Microsoft has added an enhanced satellite view along with other new user features to its local search product, which was re-branded from Virtual Earth to Windows Live Local.
Microsoft of late has unveiled a beta version of Windows Live Local, which is based on its Virtual Earth aerial image application and integrates local search, mapping, driving directions and yellow pages with a bird's-eye view of major U.S. cities.
Beta 2 of the search service is available at http://local.live.com, according to Microsoft. The beta includes the re-branding of the service and new zoom and "bird's eye" features to the service's satellite imagery. The service will offer a 45-degree bird's-eye view covering about one-quarter of the country's population.
Cities include New York, Los Angeles, San Francisco, Boston, Seattle and Las Vegas.
The bird's-eye images, captured by Pictometry International using low-flying planes, are integrated with road and satellite maps to simulate 360-degree panoramas that can be viewed from any of the four different compass directions. Users can choose between directional views, for instance, to see the front or back sides of buildings, or zoom closer using on-screen navigation tools and preview tiles.
The service also enables users to create customized maps by adding user-created pushpins, as well as annotate maps and share maps and local search information with others via e-mail by posting them as blogs on MSN Spaces or through MSN Messenger.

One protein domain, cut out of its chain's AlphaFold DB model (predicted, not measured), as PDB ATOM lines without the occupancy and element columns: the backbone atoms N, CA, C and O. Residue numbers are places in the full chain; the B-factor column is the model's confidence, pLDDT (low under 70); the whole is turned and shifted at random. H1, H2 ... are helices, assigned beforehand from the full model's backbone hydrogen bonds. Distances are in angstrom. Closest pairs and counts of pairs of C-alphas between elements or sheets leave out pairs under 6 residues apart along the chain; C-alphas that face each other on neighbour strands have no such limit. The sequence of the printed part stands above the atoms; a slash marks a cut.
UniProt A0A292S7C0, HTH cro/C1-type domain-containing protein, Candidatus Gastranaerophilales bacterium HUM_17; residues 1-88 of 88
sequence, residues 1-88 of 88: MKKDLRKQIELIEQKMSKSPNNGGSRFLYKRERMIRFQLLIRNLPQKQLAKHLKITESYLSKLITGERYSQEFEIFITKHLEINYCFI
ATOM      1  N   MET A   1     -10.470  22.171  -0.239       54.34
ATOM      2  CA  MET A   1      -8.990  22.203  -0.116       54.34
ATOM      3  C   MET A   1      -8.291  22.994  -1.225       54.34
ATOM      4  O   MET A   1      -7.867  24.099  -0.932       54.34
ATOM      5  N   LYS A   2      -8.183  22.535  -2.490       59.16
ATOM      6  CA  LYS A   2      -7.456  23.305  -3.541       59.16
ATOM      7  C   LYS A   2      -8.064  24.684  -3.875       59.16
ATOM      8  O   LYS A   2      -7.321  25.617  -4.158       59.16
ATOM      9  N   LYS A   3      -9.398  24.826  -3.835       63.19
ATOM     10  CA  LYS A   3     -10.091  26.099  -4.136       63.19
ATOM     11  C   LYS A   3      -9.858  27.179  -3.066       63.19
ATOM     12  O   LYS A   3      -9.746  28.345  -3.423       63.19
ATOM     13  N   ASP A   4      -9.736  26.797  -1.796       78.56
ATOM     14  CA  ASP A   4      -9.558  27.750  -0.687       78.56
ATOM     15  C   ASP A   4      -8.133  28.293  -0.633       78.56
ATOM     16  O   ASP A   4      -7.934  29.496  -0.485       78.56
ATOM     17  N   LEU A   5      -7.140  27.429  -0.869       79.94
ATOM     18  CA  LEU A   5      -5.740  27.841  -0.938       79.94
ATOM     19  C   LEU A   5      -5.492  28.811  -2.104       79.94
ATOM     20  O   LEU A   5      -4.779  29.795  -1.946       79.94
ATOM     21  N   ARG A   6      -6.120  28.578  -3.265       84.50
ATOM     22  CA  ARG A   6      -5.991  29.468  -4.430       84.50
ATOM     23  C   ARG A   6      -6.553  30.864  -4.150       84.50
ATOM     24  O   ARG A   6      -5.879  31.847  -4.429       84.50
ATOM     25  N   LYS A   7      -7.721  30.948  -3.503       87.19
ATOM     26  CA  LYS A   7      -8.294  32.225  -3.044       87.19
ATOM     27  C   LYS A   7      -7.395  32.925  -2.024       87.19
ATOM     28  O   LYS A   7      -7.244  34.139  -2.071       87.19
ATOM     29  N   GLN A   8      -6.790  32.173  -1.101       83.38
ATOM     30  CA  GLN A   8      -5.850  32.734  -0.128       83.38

The new release also includes updates on how users can find driving directions and save search information, said Stephen Lawler, general manager of MapPoint and MSN Virtual Earth for Microsoft.
Users do not need to know the address or name of a place to locate its whereabouts, but can simply point and click to get directions. They can also click on a point on a map, including on a parking lot, building or open space, to create a pushpin there and get driving directions to that exact spot. In addition, users can switch between the aerial view and the birds-eye view of a map.
The re-branding under the Windows Live moniker also links the product to Microsoft's plan to offer a range of Web-based services to compete with rivals like Google and Yahoo. The thinking is that Web users ultimately will have a seamless Web experience when they want to link up with their social communities through applications such as search, instant-messaging and e-mail.